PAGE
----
Every retirement plan started somewhere. For some, it was taking that first job with a 401k matching plan. For others, it meant setting aside a little money each month and building their own stock portfolio. But in each case, it required a first step – and a little research – to know what approach was right for them.
In this article, we’ll explore investing for beginners, including some of the most common products and plans you might consider as you start working towards a healthy retirement fund.
401ks or Other Retirement Plans
If you already have a 401(k) or another retirement plan, this is most likely the best place for you to put your money. This is especially true if your company matches a portion of your contributions; nothing beats free money and compounded interest.
The beauty of a 401(k) is that there isn’t an investment minimum, but you can contribute up to $19,500 to a 401(k) in 2020. You can start with as little as 1% of your paycheck and increase your contributions over time as your salary grows.
Robo-advisors manage your investments for you by using computer algorithms. They have low overhead, so they charge lower fees than human-managed investments (typically 0.25% to 0.50% of your account balance per year). Many robo-advisors allow you to open with no account minimum.
This is an excellent way to get started with investing because most of the work is done for you at a reasonable cost. Some robo-advisors also offer educational content and tools to educate you on how your investment portfolio is constructed and what investments are being used.
Target Date Mutual Fund
A mutual fund is a basket of investments in which investors buy a share in the fund. As a result, they invest in all of the fund’s holdings with a single transaction.
You won’t be charged any taxes on withdrawals used for qualified education expenses.”
A targeted date mutual fund automatically invests with your estimated retirement year in mind. Usually, a fund manager will determine how the fund is invested. Still, there is typically an overarching theme, like a U.S. equity mutual fund that invests only in stocks in the U.S. stock market.
These funds usually hold a mix of stocks and bonds and will take more risk (investing in stocks) if your retirement date is far away. As your retirement date nears, the fund will move to less risky holdings, like bonds.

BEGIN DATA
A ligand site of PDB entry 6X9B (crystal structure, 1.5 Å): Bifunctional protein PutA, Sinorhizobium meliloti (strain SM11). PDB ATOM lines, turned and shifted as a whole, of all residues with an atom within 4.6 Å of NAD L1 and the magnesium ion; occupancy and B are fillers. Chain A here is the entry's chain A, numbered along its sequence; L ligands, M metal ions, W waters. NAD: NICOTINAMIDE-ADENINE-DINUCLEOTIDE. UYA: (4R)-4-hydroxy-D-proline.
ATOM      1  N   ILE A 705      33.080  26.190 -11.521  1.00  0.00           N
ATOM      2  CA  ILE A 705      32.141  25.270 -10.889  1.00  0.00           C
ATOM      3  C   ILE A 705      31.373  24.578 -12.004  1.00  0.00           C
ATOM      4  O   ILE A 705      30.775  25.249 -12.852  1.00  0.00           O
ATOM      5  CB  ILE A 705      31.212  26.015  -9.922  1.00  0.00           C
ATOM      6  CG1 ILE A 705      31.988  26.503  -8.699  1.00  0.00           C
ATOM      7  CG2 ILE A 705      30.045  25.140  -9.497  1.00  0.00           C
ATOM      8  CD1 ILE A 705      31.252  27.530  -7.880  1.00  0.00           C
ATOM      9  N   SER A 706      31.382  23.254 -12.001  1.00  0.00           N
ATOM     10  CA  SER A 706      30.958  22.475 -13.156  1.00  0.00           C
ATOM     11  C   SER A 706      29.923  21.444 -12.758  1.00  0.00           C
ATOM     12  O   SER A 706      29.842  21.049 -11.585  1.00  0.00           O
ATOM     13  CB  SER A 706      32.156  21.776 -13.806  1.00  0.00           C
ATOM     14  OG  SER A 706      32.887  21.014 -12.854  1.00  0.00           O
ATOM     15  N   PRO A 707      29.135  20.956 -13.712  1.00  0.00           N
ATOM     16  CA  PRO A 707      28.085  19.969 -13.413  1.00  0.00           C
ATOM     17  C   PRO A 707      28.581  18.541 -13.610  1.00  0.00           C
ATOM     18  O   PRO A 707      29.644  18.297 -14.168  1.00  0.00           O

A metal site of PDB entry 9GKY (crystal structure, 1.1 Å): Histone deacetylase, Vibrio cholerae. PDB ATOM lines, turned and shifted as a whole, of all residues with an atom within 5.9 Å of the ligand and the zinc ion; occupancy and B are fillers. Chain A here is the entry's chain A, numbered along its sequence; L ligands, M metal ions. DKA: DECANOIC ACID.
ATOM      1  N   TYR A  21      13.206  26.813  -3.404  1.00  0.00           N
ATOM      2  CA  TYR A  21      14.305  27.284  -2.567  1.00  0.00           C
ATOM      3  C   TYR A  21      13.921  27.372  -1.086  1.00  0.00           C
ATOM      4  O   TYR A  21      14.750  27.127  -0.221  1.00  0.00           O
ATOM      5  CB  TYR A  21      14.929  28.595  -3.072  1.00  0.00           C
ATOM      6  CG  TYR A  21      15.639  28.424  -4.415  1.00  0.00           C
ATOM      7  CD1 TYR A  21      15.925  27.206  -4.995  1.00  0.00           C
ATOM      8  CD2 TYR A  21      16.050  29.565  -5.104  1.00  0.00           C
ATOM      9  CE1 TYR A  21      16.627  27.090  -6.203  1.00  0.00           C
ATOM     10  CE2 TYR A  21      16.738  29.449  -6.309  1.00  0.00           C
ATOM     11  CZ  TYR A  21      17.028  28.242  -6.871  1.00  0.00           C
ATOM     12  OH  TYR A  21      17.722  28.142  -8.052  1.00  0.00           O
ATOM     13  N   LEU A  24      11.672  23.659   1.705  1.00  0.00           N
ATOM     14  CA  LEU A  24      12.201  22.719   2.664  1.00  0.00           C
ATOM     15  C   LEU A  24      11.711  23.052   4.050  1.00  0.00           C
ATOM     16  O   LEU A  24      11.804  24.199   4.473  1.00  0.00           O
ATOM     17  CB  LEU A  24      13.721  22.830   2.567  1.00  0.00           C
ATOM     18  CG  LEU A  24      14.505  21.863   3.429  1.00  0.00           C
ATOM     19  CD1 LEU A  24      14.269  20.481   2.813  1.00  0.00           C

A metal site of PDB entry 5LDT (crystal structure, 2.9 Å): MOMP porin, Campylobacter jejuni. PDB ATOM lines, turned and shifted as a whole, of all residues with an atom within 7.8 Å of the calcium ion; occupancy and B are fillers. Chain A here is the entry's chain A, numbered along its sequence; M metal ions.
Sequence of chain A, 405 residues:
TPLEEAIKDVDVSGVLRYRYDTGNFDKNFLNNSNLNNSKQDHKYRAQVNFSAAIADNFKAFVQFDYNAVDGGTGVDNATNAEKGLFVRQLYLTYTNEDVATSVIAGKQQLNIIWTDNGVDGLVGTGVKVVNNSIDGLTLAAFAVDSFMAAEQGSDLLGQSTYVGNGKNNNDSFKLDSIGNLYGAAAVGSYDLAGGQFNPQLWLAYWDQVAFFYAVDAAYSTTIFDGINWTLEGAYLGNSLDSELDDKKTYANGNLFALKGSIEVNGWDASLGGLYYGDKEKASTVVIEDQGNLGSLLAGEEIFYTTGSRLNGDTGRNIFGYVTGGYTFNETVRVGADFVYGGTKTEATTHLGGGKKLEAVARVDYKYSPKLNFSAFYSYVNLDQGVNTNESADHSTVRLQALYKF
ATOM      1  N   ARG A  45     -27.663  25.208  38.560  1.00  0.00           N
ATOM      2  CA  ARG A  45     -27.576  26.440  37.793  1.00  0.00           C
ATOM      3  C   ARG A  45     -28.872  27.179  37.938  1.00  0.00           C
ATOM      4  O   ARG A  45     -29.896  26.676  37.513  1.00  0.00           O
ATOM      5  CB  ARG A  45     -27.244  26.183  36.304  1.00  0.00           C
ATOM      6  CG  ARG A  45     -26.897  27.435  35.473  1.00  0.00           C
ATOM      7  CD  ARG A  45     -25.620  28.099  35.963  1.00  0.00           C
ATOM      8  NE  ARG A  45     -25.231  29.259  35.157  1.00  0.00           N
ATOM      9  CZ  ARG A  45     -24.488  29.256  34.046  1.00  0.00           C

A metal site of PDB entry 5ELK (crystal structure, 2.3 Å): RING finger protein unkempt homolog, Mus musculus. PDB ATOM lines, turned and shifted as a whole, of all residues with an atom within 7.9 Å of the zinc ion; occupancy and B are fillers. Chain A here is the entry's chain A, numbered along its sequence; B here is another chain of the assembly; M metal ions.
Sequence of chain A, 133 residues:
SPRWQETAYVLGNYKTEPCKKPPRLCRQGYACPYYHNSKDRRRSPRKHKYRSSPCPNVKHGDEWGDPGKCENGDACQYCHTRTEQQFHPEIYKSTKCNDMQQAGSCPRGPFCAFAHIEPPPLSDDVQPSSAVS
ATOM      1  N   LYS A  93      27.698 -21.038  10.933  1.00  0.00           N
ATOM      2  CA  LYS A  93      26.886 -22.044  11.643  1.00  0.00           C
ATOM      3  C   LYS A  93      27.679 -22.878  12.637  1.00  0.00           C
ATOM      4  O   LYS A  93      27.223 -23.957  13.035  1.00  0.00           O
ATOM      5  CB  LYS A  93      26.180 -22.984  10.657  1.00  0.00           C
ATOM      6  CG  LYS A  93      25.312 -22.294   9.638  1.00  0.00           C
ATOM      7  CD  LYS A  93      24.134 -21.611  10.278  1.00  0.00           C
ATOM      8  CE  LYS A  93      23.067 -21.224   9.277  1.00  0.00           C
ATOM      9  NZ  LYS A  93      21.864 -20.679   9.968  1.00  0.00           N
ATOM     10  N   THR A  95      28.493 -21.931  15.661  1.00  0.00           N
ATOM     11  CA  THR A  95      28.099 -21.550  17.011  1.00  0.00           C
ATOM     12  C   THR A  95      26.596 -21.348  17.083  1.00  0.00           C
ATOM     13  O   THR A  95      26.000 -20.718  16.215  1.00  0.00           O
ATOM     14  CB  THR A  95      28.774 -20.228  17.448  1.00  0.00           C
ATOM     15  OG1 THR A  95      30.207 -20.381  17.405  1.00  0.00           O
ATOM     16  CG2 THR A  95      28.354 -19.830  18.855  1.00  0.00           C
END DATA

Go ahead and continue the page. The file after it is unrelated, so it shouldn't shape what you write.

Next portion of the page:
Index funds are like mutual funds because you are buying a chunk of the market in one transaction. But unlike mutual funds, index funds operate on something akin to autopilot. Instead of having a professional manager that builds and maintains the fund’s portfolio, the index fund tracks a market index.
A market index is a collection of investments representing a specific portion of the market, like the S&P 500, which holds the stocks of about the 500 largest companies in the United States. An S&P 500 index fund would buy stocks in that index. These funds tend to carry lower expense ratios because they are more passive than professional portfolio management.
Exchange Trading Funds
Exchange trading funds (ETFs) operate similarly to index funds. These funds track a market index and take a more passive approach to investing. They differ from index funds in that they do not require a minimum investment. Instead, ETFs are traded throughout the day, and investors buy them for a share price, which can fluctuate in the same way a stock price does.
The share price ranges from under $100 to $300 or more, and the share price acts as the ETF’s investment minimum. Like stocks, ETF brokers charge a commission to buy or sell shares. Some brokers, however, are commission-free.